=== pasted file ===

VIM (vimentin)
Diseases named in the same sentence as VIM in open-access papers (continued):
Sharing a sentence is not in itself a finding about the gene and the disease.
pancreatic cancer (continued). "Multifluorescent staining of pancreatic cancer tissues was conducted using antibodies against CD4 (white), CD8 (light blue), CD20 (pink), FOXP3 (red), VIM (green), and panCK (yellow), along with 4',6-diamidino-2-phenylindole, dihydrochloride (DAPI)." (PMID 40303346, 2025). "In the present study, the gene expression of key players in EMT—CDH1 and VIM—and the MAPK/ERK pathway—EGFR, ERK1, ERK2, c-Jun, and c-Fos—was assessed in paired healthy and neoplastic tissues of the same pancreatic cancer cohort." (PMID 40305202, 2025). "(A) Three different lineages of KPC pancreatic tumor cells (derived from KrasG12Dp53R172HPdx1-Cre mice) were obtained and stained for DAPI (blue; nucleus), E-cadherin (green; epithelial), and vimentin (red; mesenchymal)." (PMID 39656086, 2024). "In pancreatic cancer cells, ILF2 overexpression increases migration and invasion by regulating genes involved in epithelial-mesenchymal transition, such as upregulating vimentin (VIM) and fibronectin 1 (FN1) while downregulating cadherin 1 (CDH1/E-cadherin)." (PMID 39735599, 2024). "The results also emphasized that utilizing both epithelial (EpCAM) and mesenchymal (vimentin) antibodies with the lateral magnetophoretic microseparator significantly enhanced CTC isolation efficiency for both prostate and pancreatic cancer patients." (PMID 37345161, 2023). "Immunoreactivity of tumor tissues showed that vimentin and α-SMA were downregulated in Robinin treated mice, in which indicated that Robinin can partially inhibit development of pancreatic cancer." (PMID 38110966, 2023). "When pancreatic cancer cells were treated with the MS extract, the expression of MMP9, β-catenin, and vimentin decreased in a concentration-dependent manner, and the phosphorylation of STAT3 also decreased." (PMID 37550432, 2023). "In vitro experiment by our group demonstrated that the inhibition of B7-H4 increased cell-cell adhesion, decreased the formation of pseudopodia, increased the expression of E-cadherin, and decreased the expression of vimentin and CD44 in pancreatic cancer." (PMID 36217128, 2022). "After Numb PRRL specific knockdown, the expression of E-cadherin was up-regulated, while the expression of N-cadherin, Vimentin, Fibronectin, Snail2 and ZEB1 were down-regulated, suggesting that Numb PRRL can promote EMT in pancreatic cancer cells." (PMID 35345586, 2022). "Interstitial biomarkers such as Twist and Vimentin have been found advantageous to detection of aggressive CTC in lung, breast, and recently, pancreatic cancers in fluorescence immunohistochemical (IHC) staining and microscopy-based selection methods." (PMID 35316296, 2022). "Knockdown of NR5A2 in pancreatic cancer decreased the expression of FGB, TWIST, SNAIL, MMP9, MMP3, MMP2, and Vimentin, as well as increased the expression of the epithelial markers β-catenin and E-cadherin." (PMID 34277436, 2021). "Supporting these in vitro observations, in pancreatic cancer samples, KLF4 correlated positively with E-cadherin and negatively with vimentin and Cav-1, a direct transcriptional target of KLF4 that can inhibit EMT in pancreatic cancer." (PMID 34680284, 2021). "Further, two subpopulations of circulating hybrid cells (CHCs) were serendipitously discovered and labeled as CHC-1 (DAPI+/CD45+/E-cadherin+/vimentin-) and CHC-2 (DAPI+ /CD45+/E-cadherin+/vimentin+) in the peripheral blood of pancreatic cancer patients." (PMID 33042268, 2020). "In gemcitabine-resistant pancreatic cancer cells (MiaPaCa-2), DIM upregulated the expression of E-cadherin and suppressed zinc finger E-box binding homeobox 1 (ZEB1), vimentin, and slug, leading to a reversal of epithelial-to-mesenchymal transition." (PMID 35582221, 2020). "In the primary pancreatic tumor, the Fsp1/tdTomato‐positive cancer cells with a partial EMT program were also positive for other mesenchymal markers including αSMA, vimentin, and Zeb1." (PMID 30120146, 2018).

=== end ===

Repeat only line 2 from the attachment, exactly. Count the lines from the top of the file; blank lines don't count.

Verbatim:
Diseases named in the same sentence as VIM in open-access papers (continued):